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    State climate panel hits road bump

    Facing a deadline on addressing carbon emissions, Gov. Jay Inslee and Republicans remain so far apart that a meeting has been postponed.
    Gov. Jay Inslee

    Gov. Jay Inslee Governor's Office

    UPDATE at 12:30 p.m. Dec. 17: Wednesday's climate panel vote has been postponed indefinitely as the widely split panelists try to find a compromise behind the scenes.

    The business community does not like Gov. Jay Inslee's ideas for tackling carbon emission. But a vocal part of the public spoke up for the Democrat's proposals at a hearing that set the stage for decisions Wednesday on the state's climate change policies.

    In fact, members of the public overwhelmingly backed strong action during the hearing Friday in Olympia, as they had at earlier hearings in Seattle and, to a lesser but still strong degree, in Spokane.

    The conflicting strands of thought from the hearings — along with roughly 6,500 written comments — provide the feedback that a legislative panel has as it faces a Wednesday vote on how to tackle carbon emissions in Washington. The emissions contribute to global warming, which has been linked to rising acidity in the sea water killing Washington's baby oysters, and linked to increasing the risk of forest fires.

    A panel of four legislators — Sen. Kevin Ranker, D-Orcas Island; Sen. Doug Ericksen, R-Ferndale; Rep. Shelly Short ,R-Addy; and Rep. Joe Fitzgibbon, D-Burien — will vote Wednesday on whether it will support one of  two radically different sets of recommendations to send to the Washington Legislature. That vote will likely split two-to-two along party lines. Inslee, the fifth member of the panel, does not have a vote on it. Three of the four legislators are required to approve a recommendation for it to become official.

    At Friday's hearing, a panel of business interests and a panel of environmentalists each testified as groups. Then 44 people, out of more than 120 individuals present, testified . The tally: 38 supported immediate action as proposed by Inslee and the Democrats. Four supported the Republicans’ position of opposing Inslee's push. Two could not be easily pigeonholed into a pro or con position.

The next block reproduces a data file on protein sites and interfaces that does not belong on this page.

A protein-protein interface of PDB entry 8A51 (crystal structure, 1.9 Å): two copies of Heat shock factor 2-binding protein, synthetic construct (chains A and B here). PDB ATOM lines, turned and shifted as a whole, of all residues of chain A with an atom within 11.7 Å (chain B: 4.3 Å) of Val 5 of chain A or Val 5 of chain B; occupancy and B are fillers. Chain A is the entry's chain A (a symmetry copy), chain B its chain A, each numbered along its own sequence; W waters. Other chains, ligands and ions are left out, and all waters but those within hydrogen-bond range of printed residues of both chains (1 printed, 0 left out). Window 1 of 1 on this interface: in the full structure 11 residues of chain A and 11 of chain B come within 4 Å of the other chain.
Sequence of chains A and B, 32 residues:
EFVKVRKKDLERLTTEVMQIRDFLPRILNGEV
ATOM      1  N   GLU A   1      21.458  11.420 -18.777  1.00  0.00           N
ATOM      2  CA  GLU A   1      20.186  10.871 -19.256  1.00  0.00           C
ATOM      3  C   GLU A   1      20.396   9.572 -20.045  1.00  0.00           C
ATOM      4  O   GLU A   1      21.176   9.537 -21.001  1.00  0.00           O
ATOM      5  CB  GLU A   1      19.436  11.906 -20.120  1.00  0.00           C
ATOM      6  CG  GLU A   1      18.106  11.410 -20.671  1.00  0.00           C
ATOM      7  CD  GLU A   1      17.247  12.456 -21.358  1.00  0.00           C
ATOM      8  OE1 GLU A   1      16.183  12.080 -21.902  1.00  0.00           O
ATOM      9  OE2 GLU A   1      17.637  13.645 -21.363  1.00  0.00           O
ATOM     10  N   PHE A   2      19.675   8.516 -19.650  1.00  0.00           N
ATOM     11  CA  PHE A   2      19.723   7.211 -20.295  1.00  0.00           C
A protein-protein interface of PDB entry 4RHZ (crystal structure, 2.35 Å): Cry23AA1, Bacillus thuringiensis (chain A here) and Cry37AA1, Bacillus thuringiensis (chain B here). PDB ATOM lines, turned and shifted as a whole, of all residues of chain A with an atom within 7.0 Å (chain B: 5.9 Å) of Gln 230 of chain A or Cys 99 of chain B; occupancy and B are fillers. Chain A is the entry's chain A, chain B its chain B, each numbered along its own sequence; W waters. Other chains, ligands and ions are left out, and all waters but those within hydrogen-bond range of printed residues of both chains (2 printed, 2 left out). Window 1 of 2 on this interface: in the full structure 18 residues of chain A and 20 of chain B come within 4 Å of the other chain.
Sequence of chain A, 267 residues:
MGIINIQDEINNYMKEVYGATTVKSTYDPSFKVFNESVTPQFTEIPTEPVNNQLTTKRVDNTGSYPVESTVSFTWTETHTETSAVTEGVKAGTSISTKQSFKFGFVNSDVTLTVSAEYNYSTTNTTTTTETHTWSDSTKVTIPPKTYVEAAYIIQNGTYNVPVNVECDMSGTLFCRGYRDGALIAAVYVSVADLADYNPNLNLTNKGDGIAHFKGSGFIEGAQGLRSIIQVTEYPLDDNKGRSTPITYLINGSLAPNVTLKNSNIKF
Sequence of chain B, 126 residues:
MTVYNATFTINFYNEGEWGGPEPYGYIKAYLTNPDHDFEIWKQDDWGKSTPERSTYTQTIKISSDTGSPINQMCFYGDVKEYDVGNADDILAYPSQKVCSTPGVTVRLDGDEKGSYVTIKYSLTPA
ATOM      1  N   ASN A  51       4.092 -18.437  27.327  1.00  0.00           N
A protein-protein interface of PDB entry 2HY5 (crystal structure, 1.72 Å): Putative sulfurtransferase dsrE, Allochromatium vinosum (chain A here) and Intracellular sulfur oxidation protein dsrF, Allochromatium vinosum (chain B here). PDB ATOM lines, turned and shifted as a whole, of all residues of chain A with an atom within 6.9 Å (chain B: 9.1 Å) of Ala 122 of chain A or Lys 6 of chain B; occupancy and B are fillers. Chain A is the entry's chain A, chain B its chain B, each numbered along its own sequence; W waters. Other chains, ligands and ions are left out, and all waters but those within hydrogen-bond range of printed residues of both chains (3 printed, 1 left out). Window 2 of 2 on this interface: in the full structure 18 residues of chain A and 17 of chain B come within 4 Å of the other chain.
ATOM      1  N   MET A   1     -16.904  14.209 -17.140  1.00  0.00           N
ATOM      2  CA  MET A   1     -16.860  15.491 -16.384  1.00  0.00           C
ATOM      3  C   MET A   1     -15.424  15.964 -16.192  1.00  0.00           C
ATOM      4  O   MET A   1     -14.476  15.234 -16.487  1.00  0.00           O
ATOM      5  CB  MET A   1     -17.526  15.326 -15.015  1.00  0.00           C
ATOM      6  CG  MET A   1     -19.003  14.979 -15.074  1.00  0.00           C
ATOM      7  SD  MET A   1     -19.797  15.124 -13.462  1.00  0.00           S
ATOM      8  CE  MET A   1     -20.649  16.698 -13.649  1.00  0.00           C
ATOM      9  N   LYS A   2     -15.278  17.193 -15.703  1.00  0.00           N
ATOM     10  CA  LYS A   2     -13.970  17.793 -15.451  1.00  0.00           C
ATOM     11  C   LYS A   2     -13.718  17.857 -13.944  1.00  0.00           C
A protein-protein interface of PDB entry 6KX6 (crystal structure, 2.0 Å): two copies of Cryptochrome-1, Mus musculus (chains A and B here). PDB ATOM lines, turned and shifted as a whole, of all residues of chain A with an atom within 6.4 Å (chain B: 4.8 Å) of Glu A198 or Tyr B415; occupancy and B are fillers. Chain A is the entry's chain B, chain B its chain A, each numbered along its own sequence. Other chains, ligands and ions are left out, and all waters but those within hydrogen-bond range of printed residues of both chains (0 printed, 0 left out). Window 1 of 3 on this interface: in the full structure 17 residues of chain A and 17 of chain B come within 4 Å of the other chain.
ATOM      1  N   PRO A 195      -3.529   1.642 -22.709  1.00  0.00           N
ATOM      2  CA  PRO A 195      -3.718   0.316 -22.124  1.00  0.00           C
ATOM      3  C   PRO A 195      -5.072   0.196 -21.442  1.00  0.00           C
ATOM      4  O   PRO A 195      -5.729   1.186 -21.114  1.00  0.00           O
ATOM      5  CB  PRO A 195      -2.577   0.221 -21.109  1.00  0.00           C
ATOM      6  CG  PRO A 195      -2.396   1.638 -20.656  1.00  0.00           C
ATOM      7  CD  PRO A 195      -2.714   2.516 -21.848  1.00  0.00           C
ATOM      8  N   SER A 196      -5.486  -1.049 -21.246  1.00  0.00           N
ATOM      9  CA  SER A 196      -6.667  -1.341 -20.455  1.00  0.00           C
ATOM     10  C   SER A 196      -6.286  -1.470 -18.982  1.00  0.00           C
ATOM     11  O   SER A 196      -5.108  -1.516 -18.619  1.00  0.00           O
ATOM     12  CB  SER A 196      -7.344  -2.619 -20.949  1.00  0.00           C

During the testimony, Robin Love described Inslee's push for legislation to combat climate change as a "mad hatter's race” and as" steamrolling." However, Rhonda Hunter told the panel: "Please be climate leaders and take action."

    All this was set into motion in 2008, when Washington's Legislature set a goal of reducing the state's greenhouse emissions to 1990 levels by 2020, with further trimming of emissions to 25 percent below Washington's 1990 level by 2035 and to 50 percent below by 2050. So far, nothing has happened. Early this year, the Legislature passed a bill to set up this task force with a Dec. 31 deadline for making recommendations. Wednesday is the final time the task force is scheduled to meet.

    A fundamental clash has developed: The Republicans want to change the emission-reduction targets that the state adopted in 2008 while the Democrats want to put a cap on Washington's carbon emissions and install a cap-and-trade program for the state's industries. Neither side likes the other's proposals.

    Ericksen and Short want more incentives provided for using hydroelectric power. More cost analyses should be conducted on reducing greenhouse gases. And they want to explore the climate benefits of nuclear power and "clean" technologies.

    Meanwhile, Inslee, Ranker and Fitzgibbon propose putting a legal cap on all of Washington's carbon emissions, with a cap-and-trade program included to allow corporations to juggle emissions among themselves. They suggested that coal imported to Washington power plants from out-of-state be counted as a source of carbon emissions to be kept within Inslee's proposed cap. Energy efficiency measures would also be tackled.

    Under a cap-and-trade program, Washington would have an overall annual limit to its carbon dioxide emissions. Limits would be set for specific geographic areas. Firms would obtain rights for specific amounts of emissions in those areas and could trade their rights. The legislative panel's technical consultant, the Virginia-based firm Leidos, has reported the most potent proposed policy would be to install a cap-and-trade program.

    At Friday's hearing, most of the panel of business interests opposed the proposed carbon emissions cap and the cap-and-trade proposal.

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    Posted Mon, Dec 16, 10:18 p.m. Inappropriate

    Smart people (as opposed to the corrupt "smart growth" types given to us by the "progressive" servants of the real estate lobby) know that Inslee and his backers have no interest in climate change, and never will. It is a ruse, and it always has been. And frankly, I can't blame them, given that any true climate change initiatives have to be far reaching, as opposed to fake band-aids for urban yuppies.